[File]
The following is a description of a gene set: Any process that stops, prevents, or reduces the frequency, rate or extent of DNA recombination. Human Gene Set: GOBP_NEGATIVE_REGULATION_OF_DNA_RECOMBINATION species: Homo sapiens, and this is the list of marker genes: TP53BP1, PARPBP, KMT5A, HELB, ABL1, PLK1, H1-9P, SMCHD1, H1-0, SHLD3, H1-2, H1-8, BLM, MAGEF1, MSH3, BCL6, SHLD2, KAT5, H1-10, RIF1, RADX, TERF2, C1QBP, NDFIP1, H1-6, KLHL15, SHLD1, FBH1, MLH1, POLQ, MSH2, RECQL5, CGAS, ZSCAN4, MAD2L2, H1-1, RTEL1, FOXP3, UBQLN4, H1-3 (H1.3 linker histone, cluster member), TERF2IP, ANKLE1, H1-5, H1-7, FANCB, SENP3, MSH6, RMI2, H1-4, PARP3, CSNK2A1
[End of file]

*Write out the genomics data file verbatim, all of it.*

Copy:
The following is a description of a gene set: Any process that stops, prevents, or reduces the frequency, rate or extent of DNA recombination. Human Gene Set: GOBP_NEGATIVE_REGULATION_OF_DNA_RECOMBINATION species: Homo sapiens, and this is the list of marker genes: TP53BP1, PARPBP, KMT5A, HELB, ABL1, PLK1, H1-9P, SMCHD1, H1-0, SHLD3, H1-2, H1-8, BLM, MAGEF1, MSH3, BCL6, SHLD2, KAT5, H1-10, RIF1, RADX, TERF2, C1QBP, NDFIP1, H1-6, KLHL15, SHLD1, FBH1, MLH1, POLQ, MSH2, RECQL5, CGAS, ZSCAN4, MAD2L2, H1-1, RTEL1, FOXP3, UBQLN4, H1-3 (H1.3 linker histone, cluster member), TERF2IP, ANKLE1, H1-5, H1-7, FANCB, SENP3, MSH6, RMI2, H1-4, PARP3, CSNK2A1